Monday, 7 November 2016

The Importance of Teaching Children Emotional Awareness

Children in their twos, threes, and fours seem to be uncontrollable. Many people think it’s normal for them to throw tantrums, even if it meant an entire day of grumpiness. Meltdowns and tantrums are painful reminders that these children are not yet aware of how they can regulate their emotions. While many parents, teachers, and caregivers believe that children will eventually outgrow these behaviors, they can actually resort to teaching kids about emotional awareness. Below are ways how they can help a child learn to determine and control their feelings.

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Give emotions a name
When children cry, there must be a why. Instead of asking them only the “why ” teach them to identify the feeling by giving the emotion a name. For example, teachers can say, “You cried because you were sad daddy left. It’s okay to be sad.” Or, “Did you cry because you were mad John got your toy?” Putting a label or a name on feelings will help them learn about them better.

Make feelings or emotions normal
The phrase “boys (or big girls) don’t cry,” is detrimental to a child’s emotional awareness. Crying, laughing, and other manifestations of feelings should be deemed as normal. Of course, when the crying or the laughing is excessive or inappropriate, adults can call it out. But when young children are taught to bottle up their emotions, they might be prone to having depression or anxiety as they grow older as they’ve been taught that certain emotions are not acceptable.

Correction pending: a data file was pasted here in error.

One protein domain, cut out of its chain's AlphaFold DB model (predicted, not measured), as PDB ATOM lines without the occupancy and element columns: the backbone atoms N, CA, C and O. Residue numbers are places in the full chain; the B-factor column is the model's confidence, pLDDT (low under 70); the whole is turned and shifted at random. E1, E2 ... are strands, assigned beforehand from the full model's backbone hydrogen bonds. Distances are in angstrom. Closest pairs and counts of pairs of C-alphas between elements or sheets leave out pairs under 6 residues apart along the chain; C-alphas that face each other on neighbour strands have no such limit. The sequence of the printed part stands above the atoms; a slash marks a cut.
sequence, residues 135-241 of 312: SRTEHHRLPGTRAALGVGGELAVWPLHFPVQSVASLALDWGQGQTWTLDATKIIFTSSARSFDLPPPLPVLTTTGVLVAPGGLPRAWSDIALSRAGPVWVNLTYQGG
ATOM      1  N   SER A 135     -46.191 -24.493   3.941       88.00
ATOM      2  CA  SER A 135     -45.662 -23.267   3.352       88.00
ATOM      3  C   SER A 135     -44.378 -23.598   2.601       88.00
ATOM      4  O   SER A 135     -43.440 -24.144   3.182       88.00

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Develop empathy by teaching them to recognize another person’s feelings
Children who learn how to empathize respond to others’ feelings appropriately. Empathy is an important skill when building lasting, life-long relationships. When children discuss their feelings, it is best that caregivers liken the situation with them as “adults.” As children realize that adults and their peers have feelings, too, they learn to develop empathy.

Jonathan B. Lauter, M.D., is an accomplished New York-based child and adolescent psychiatrist. Read similar articles about child development by visiting this blog.

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